USA, 2004. Rated R. 79 minutes.
Blanchard Ryan, Daniel Travis, Saul Stein
|Grade: A-||Review by Warren Curry|
pen Water , the second feature film from husband and wife filmmaking team Chris Kentis and Laura Lau, has already generated quite a buzz due in large part to various stories pertaining to the movie's production. The low-budget, digital video project, set predominantly in an unspecified ocean area, was shot on location twenty-five miles off the coast of the Bahamas, with both the actors and crew dangerously mingling with approximately fifty sharks. No, the sharks you see circling the actors in some of the movie's most unbearably tense scenes aren't CGI creations. While it was a given that the film would boast impressive novelty value, could the finished product really be as entertaining as the tales surrounding the making of the movie? After nearly jabbing myself in the eye with my pen a half dozen times, I realized Open Water is the most chillingly suspenseful film I've seen in the last decade.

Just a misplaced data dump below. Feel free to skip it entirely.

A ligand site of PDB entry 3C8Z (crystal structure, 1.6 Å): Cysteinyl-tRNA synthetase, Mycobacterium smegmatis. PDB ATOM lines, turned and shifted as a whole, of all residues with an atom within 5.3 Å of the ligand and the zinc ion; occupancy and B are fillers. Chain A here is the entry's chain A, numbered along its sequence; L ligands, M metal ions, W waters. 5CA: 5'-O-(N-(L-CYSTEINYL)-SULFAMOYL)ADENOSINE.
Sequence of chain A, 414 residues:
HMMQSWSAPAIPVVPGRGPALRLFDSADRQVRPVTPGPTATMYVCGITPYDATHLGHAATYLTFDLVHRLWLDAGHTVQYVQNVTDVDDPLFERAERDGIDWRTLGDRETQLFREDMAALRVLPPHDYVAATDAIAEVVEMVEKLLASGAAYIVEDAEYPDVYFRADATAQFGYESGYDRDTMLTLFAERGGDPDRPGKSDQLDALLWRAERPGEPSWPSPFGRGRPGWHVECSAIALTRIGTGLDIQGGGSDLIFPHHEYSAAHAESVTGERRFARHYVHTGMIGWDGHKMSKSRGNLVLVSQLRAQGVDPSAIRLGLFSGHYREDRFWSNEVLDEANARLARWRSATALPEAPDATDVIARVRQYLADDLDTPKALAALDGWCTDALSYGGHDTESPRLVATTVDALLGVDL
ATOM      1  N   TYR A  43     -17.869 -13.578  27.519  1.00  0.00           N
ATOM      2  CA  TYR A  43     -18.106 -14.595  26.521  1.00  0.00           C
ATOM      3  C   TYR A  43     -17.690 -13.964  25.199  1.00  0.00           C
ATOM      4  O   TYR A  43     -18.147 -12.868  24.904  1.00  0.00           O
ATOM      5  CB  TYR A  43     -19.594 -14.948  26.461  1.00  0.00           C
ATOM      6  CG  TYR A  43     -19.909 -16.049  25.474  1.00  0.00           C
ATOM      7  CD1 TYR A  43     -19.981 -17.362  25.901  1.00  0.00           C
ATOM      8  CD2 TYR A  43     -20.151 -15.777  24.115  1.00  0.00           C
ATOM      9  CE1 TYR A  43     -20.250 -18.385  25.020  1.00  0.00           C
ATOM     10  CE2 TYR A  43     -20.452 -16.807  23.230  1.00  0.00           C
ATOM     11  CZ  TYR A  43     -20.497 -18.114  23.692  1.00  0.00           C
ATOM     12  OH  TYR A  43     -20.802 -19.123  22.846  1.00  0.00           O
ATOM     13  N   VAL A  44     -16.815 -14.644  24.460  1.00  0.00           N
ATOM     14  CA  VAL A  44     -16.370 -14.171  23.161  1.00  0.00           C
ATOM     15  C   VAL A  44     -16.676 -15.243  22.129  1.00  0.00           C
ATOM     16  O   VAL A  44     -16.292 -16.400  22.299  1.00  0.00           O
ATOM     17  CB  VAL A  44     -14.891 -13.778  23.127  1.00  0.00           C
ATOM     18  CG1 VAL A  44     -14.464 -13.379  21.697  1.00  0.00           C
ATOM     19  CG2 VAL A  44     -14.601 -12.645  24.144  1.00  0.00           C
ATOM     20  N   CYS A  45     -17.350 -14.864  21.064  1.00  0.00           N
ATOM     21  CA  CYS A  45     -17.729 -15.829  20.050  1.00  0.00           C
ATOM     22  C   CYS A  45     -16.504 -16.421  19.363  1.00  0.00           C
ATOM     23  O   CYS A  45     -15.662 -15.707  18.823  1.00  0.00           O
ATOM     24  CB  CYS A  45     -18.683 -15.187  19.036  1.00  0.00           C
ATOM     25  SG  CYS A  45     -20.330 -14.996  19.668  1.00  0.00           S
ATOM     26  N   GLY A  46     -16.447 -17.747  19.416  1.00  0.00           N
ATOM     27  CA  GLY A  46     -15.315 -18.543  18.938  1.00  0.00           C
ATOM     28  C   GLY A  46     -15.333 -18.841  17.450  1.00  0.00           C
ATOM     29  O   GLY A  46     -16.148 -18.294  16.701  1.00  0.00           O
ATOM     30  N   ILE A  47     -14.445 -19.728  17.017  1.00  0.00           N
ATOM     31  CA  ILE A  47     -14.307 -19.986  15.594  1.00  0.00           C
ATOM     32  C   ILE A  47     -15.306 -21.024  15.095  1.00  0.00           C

Inspired by true events, although not based on any particular real life story, Open Water is everything The Blair Witch Project (which, along with Jaws, is what this movie will be most frequently compared to) should've been—a film whose execution matches its clever concept. Walking the line between horror and thriller, writer/director Kentis takes a taut, simple story and deftly uses his limitations to the movie's overwhelming advantage. Running a trim 79 minutes, and making every one of them count, the director exploits every element at his disposal—the ocean, the natural light, and of course, the sharks—to maximum effect. The biggest key to Open Water 's success is the filmmakers' awareness that, in this case, less equals substantially more.